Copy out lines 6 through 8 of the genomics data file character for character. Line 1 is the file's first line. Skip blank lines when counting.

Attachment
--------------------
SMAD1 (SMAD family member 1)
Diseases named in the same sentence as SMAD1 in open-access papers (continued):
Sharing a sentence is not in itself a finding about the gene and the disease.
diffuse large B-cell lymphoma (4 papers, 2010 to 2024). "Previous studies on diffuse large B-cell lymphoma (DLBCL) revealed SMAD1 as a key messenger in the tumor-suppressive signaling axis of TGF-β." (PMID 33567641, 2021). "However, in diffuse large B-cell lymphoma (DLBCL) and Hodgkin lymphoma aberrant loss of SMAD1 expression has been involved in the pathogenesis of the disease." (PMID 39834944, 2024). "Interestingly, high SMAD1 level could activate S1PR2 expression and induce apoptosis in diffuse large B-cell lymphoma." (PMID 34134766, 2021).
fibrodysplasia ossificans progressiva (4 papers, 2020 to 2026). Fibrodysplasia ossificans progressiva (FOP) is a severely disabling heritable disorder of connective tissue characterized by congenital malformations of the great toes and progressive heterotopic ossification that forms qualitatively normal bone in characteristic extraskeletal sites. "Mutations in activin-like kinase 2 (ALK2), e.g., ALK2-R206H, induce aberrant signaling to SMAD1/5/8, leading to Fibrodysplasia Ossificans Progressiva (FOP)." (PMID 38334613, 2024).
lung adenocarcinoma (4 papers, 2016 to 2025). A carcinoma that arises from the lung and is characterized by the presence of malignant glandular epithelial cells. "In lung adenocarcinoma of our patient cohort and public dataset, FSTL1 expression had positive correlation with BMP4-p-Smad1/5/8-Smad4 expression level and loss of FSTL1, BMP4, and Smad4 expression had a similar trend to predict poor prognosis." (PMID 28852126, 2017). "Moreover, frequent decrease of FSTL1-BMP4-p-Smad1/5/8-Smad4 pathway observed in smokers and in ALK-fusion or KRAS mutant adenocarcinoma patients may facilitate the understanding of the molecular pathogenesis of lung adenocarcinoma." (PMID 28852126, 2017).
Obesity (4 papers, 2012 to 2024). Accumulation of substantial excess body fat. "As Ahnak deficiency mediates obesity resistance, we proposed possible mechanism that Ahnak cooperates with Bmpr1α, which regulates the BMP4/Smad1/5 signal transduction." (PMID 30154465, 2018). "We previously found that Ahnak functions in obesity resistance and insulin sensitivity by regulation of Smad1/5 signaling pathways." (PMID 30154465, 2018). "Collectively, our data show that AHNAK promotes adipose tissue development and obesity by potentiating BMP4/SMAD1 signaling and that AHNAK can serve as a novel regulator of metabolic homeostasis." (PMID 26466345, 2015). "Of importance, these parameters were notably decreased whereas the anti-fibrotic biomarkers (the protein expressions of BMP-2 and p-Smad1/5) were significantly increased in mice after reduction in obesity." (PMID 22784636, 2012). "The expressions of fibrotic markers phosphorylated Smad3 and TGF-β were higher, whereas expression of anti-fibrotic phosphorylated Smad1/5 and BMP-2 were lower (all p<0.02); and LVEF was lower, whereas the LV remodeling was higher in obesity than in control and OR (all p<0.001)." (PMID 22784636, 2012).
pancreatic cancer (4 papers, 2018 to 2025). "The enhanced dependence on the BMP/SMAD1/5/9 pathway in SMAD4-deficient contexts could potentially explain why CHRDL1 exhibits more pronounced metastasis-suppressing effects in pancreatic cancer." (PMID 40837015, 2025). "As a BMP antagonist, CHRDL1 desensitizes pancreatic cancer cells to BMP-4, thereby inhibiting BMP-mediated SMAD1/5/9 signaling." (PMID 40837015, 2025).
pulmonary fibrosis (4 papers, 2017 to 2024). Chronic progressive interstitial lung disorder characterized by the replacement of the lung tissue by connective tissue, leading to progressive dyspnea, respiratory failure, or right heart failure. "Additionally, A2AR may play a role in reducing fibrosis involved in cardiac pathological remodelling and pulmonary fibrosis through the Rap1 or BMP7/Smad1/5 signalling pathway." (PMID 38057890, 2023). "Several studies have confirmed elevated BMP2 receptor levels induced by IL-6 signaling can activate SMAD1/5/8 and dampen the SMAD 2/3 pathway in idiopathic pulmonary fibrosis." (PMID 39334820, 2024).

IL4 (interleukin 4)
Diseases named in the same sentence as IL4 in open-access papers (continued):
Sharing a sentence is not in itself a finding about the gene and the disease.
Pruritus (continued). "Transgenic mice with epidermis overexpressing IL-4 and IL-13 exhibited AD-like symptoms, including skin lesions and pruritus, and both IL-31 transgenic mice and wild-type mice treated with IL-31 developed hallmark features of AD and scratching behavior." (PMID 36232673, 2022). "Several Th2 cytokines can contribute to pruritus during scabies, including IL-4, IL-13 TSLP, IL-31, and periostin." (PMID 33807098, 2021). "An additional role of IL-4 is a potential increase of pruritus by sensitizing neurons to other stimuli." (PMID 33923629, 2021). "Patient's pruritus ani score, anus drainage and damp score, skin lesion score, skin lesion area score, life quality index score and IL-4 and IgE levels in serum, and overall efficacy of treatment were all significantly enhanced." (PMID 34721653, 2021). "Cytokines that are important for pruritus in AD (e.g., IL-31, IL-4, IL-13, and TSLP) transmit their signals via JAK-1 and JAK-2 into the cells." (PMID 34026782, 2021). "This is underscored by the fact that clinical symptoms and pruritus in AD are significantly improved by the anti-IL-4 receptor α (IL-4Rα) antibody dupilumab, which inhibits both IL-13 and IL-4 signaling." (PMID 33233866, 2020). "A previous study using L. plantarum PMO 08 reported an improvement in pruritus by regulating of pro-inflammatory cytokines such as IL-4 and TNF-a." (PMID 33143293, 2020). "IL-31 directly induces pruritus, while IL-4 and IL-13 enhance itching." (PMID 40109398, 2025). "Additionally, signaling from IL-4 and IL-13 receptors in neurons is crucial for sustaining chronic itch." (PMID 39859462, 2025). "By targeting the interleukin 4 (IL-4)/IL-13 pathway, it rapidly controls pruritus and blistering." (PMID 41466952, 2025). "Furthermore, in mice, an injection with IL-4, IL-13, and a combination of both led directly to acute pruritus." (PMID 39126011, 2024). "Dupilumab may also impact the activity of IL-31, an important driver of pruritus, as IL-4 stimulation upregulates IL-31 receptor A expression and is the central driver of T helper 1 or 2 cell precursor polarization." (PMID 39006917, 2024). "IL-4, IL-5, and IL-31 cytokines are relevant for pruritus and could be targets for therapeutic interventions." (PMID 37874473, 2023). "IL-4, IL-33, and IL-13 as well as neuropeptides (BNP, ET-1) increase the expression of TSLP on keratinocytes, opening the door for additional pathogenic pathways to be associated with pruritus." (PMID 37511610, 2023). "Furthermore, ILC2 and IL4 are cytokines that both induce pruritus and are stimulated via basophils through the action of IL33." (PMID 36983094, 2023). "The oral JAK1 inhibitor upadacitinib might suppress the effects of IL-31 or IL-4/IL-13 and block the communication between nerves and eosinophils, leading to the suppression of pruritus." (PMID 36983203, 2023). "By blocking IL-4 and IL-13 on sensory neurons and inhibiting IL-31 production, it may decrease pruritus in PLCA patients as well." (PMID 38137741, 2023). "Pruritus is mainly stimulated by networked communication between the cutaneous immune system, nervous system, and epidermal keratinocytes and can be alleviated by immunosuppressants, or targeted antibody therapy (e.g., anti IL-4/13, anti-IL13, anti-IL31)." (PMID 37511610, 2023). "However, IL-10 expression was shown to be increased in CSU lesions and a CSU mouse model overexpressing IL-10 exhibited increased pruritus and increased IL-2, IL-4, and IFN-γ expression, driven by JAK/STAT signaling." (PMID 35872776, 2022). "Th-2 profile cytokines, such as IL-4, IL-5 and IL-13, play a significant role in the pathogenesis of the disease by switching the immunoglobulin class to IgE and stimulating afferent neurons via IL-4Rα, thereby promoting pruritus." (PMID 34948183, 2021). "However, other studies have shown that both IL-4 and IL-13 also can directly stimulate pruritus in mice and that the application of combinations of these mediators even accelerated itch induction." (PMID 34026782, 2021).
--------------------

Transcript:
lung adenocarcinoma (4 papers, 2016 to 2025). A carcinoma that arises from the lung and is characterized by the presence of malignant glandular epithelial cells. "In lung adenocarcinoma of our patient cohort and public dataset, FSTL1 expression had positive correlation with BMP4-p-Smad1/5/8-Smad4 expression level and loss of FSTL1, BMP4, and Smad4 expression had a similar trend to predict poor prognosis." (PMID 28852126, 2017). "Moreover, frequent decrease of FSTL1-BMP4-p-Smad1/5/8-Smad4 pathway observed in smokers and in ALK-fusion or KRAS mutant adenocarcinoma patients may facilitate the understanding of the molecular pathogenesis of lung adenocarcinoma." (PMID 28852126, 2017).
Obesity (4 papers, 2012 to 2024). Accumulation of substantial excess body fat. "As Ahnak deficiency mediates obesity resistance, we proposed possible mechanism that Ahnak cooperates with Bmpr1α, which regulates the BMP4/Smad1/5 signal transduction." (PMID 30154465, 2018). "We previously found that Ahnak functions in obesity resistance and insulin sensitivity by regulation of Smad1/5 signaling pathways." (PMID 30154465, 2018). "Collectively, our data show that AHNAK promotes adipose tissue development and obesity by potentiating BMP4/SMAD1 signaling and that AHNAK can serve as a novel regulator of metabolic homeostasis." (PMID 26466345, 2015). "Of importance, these parameters were notably decreased whereas the anti-fibrotic biomarkers (the protein expressions of BMP-2 and p-Smad1/5) were significantly increased in mice after reduction in obesity." (PMID 22784636, 2012). "The expressions of fibrotic markers phosphorylated Smad3 and TGF-β were higher, whereas expression of anti-fibrotic phosphorylated Smad1/5 and BMP-2 were lower (all p<0.02); and LVEF was lower, whereas the LV remodeling was higher in obesity than in control and OR (all p<0.001)." (PMID 22784636, 2012).
pancreatic cancer (4 papers, 2018 to 2025). "The enhanced dependence on the BMP/SMAD1/5/9 pathway in SMAD4-deficient contexts could potentially explain why CHRDL1 exhibits more pronounced metastasis-suppressing effects in pancreatic cancer." (PMID 40837015, 2025). "As a BMP antagonist, CHRDL1 desensitizes pancreatic cancer cells to BMP-4, thereby inhibiting BMP-mediated SMAD1/5/9 signaling." (PMID 40837015, 2025).